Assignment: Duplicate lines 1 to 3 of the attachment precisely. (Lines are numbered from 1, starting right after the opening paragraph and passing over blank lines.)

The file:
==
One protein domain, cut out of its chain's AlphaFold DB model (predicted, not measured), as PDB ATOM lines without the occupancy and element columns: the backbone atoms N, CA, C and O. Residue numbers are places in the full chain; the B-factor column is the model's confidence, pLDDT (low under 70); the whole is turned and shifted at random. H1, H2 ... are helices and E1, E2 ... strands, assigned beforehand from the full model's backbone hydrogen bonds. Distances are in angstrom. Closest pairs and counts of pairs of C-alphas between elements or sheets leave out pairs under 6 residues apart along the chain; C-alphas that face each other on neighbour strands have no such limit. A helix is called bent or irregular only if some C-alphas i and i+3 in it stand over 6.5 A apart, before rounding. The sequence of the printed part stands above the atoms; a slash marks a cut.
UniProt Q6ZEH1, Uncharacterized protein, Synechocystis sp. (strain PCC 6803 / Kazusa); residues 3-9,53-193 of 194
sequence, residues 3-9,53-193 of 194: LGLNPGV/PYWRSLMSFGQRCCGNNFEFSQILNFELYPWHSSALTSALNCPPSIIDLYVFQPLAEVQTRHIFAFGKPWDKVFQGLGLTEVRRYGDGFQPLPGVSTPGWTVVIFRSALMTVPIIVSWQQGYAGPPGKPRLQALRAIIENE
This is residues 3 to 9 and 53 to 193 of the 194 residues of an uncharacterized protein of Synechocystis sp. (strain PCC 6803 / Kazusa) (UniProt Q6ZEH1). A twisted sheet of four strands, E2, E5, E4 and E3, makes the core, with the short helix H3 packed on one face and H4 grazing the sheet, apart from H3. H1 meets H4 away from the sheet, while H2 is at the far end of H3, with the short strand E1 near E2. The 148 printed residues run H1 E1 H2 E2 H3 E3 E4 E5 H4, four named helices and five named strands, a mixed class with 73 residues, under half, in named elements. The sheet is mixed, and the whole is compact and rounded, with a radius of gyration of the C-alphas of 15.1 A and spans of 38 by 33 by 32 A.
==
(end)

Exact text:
UniProt Q6ZEH1, Uncharacterized protein, Synechocystis sp. (strain PCC 6803 / Kazusa); residues 3-9,53-193 of 194
sequence, residues 3-9,53-193 of 194: LGLNPGV/PYWRSLMSFGQRCCGNNFEFSQILNFELYPWHSSALTSALNCPPSIIDLYVFQPLAEVQTRHIFAFGKPWDKVFQGLGLTEVRRYGDGFQPLPGVSTPGWTVVIFRSALMTVPIIVSWQQGYAGPPGKPRLQALRAIIENE
This is residues 3 to 9 and 53 to 193 of the 194 residues of an uncharacterized protein of Synechocystis sp. (strain PCC 6803 / Kazusa) (UniProt Q6ZEH1). A twisted sheet of four strands, E2, E5, E4 and E3, makes the core, with the short helix H3 packed on one face and H4 grazing the sheet, apart from H3. H1 meets H4 away from the sheet, while H2 is at the far end of H3, with the short strand E1 near E2. The 148 printed residues run H1 E1 H2 E2 H3 E3 E4 E5 H4, four named helices and five named strands, a mixed class with 73 residues, under half, in named elements. The sheet is mixed, and the whole is compact and rounded, with a radius of gyration of the C-alphas of 15.1 A and spans of 38 by 33 by 32 A.